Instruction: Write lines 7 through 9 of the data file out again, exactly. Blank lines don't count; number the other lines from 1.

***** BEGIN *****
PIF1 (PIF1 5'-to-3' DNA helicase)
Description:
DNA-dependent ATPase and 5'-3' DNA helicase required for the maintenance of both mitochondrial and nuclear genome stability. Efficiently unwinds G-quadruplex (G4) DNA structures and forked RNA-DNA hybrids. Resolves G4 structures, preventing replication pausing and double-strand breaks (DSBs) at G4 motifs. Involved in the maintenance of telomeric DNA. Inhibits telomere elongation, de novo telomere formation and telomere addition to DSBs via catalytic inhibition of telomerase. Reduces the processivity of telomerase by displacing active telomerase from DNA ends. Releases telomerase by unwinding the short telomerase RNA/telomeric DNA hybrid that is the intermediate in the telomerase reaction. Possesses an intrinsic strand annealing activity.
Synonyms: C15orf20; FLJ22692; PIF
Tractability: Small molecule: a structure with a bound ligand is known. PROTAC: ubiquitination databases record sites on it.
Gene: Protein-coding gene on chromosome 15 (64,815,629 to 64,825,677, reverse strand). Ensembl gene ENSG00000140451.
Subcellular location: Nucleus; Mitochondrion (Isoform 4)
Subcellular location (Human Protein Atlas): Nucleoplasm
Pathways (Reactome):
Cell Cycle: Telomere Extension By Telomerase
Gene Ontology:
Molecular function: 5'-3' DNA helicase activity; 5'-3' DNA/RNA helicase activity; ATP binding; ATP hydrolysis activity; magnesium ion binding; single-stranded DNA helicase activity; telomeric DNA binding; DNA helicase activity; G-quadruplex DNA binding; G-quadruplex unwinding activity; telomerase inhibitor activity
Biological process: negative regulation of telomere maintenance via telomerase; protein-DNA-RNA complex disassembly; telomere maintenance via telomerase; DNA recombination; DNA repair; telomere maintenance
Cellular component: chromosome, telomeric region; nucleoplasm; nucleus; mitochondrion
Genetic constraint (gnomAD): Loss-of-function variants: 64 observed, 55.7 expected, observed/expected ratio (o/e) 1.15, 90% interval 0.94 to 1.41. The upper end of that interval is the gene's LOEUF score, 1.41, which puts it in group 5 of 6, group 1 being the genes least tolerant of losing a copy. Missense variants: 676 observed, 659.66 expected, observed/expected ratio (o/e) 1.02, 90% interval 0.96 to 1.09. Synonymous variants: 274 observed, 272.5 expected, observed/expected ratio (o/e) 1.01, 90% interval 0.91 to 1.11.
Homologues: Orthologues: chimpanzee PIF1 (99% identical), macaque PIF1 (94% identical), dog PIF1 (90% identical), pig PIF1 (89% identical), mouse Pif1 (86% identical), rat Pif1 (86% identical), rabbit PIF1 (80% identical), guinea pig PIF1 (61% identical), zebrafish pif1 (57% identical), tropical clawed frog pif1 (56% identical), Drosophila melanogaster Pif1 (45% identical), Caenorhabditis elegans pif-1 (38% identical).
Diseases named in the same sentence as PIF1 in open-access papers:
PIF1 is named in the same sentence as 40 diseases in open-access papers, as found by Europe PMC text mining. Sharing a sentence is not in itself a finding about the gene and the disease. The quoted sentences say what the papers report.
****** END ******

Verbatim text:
Subcellular location: Nucleus; Mitochondrion (Isoform 4)
Subcellular location (Human Protein Atlas): Nucleoplasm
Pathways (Reactome):